• 3 out of 53 out of 53 out of 53 out of 53 out of 5 Leigh | 12/31/2013

    " Overall this book included some fascinating information about dog behavior. It lacked in the emotionally evocative side of things and was very "removed" in tone and style. "

  • 3 out of 53 out of 53 out of 53 out of 53 out of 5 Betty | 12/22/2013

    " "OK" read on how different dogs really are in difference to our "human" view of what they are thinking, feeling, reacting, etc. More technical overview than I anticipated. "

  • 3 out of 53 out of 53 out of 53 out of 53 out of 5 Andre | 12/21/2013

    " A Good Read For Any First Dog Owners. "

  • 3 out of 53 out of 53 out of 53 out of 53 out of 5 E | 12/20/2013

    " Educational, and very interesting, fully of good facts...but boring and sluggish through some parts. In all it was good information...but reading the book slowed more toward the end, as I would use the book to fall asleep on nights when I had trouble calming down... "

  • 5 out of 55 out of 55 out of 55 out of 55 out of 5 Pedro Lima | 12/11/2013

    " If you have a dog a must... made me think completely different about my dog's way of seeing the world "

  • 3 out of 53 out of 53 out of 53 out of 53 out of 5 Chris | 9/11/2013

    " Not as informative as I'd hoped. I'd recommend The Other End of the Leash over this one for people looking for information on dog psychology. "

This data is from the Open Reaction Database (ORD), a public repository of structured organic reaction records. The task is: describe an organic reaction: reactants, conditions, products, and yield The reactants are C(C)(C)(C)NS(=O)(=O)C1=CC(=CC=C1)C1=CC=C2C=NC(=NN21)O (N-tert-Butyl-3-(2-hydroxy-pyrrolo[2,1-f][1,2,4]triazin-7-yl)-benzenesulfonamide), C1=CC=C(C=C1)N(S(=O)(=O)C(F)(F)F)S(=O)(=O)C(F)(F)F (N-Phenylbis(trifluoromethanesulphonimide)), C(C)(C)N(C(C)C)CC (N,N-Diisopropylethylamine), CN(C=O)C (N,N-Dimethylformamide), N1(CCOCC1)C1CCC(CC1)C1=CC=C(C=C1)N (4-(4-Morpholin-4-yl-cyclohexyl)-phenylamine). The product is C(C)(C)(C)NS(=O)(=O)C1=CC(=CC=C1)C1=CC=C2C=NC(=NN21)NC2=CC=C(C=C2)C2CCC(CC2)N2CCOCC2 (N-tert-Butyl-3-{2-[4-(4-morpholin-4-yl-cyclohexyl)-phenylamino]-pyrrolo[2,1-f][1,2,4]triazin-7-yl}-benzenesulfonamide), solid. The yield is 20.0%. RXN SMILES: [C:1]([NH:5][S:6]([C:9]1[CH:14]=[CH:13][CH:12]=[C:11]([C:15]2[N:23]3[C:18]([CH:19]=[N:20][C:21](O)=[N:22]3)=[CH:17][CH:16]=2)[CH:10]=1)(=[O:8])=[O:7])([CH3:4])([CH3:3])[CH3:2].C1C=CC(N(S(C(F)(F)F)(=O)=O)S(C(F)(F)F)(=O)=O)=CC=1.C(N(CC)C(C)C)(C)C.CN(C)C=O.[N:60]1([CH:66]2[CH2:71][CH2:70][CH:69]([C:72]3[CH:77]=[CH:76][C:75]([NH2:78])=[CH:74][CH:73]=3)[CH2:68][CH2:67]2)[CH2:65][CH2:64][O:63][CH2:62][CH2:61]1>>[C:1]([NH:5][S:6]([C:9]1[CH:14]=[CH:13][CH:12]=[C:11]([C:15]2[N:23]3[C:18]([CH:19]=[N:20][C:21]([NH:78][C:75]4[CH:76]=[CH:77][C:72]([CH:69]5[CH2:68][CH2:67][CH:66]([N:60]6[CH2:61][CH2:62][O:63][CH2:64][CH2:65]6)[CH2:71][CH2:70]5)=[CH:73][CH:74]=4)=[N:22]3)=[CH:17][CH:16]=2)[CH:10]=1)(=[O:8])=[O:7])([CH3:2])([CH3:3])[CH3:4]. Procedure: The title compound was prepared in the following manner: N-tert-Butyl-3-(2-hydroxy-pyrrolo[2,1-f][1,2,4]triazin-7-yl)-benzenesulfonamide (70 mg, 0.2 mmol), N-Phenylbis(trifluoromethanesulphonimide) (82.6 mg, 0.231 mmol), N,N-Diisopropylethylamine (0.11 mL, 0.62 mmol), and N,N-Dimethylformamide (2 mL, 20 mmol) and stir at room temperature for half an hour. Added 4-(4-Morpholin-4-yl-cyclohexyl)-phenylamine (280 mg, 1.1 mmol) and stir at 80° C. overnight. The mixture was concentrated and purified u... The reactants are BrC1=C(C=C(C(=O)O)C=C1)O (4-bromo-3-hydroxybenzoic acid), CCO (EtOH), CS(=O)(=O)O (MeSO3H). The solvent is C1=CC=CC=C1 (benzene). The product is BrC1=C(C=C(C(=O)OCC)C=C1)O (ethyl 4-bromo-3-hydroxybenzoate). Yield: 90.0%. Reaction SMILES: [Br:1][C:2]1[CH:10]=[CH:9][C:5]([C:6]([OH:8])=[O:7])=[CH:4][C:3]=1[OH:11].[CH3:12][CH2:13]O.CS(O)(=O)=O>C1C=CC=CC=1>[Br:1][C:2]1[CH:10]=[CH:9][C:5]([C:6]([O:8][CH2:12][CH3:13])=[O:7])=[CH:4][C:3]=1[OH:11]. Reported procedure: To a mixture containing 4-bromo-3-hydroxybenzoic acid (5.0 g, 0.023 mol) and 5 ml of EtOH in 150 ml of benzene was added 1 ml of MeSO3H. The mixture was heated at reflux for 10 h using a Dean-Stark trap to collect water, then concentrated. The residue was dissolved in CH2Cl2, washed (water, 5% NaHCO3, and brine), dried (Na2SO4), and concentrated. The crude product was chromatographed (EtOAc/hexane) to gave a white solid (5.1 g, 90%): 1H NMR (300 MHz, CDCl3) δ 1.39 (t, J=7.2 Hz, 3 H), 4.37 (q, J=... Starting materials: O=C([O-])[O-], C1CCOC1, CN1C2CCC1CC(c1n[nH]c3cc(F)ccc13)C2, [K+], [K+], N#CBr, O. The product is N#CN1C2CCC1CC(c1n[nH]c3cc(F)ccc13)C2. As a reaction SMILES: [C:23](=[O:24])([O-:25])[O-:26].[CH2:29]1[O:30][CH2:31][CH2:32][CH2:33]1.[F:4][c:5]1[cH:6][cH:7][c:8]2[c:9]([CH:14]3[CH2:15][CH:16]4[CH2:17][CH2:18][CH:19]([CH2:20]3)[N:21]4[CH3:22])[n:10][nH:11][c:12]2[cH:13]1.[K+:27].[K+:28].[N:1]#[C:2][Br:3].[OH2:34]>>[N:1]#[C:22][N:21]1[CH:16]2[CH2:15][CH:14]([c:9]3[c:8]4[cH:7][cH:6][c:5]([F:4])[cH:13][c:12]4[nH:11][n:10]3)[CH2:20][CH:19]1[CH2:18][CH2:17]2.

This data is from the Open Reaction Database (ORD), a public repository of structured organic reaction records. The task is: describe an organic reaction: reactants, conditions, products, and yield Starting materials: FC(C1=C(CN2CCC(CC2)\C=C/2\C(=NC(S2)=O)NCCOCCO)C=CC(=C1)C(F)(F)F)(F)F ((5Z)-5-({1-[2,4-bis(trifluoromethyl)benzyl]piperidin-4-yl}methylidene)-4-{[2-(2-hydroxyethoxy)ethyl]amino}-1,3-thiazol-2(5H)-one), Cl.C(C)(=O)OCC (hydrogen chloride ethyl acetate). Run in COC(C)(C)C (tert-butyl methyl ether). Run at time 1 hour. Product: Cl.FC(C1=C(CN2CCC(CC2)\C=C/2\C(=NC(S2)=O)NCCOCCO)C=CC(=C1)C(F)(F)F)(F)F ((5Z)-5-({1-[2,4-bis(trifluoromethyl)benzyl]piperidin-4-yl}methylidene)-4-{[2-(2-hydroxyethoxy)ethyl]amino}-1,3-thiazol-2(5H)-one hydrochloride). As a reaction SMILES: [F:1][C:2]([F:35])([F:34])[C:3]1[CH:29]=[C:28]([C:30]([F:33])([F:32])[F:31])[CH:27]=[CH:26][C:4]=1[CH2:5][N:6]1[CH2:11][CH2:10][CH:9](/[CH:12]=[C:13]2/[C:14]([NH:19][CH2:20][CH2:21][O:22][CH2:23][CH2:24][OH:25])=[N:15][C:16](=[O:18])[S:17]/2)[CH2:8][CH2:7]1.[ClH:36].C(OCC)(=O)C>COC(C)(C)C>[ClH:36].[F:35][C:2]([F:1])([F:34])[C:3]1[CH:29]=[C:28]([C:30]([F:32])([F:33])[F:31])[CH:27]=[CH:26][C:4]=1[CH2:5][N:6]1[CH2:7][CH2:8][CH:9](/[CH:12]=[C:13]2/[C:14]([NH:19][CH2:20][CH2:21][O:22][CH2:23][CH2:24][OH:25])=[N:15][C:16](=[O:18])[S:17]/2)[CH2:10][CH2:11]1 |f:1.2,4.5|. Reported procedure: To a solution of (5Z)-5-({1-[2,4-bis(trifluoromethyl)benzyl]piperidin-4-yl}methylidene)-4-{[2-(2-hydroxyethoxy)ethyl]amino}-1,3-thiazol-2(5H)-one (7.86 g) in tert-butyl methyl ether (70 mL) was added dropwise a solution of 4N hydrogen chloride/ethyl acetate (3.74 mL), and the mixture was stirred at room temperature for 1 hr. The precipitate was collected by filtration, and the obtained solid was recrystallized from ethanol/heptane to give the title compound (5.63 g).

• 4 out of 54 out of 54 out of 54 out of 54 out of 5 Lindsey | 4/20/2013

    " What an awesome book. I love learning about animal behavior, especially dogs'. Although a bit wordy and "sciencey" at times, I love the way she writes, popping In personal anecdotes about her own dogs as well as comparing dogs to other animals, including us. A must read for dog lovers! "

  • 4 out of 54 out of 54 out of 54 out of 54 out of 5 Stacey | 3/27/2013

    " This was a wonderful heart opener - it allowed a better understanding of my dog as well as recognizing the cues and personalities of other dogs as Jacques and I walked around together. Written in a user friendly way, it is also backed scientifically and didn't anthropomorphize i any way. "

  • 4 out of 54 out of 54 out of 54 out of 54 out of 5 Misty | 2/24/2013

    " Good book with interesting information on how our furry fellows see the world. "

  • 4 out of 54 out of 54 out of 54 out of 54 out of 5 Katie Brandano Cusick | 2/23/2013

    " Very insightful. I like the way she diminishes the "pack" mentality that has been so overdone by TV trainers. And if Temple Grandin thinks it's a great book about animal behavior, then it must be good. "

  • 3 out of 53 out of 53 out of 53 out of 53 out of 5 Allison | 1/16/2013

    " It was ok. I think this book would actually be more interesting to someone who had never lived with a dog. I've lived with dogs for most of my life, though, so a lot of the info in the book seemed obvious. "

  • 4 out of 54 out of 54 out of 54 out of 54 out of 5 Shana | 9/2/2012

    " The science of canines is fascinating. I'm not sure that I understand my dogs better just yet, but at least I'm much more conscientious about the chemical smells I subject them to. No more pretty smelling dog soap! "

  • 4 out of 54 out of 54 out of 54 out of 54 out of 5 Ava | 8/1/2012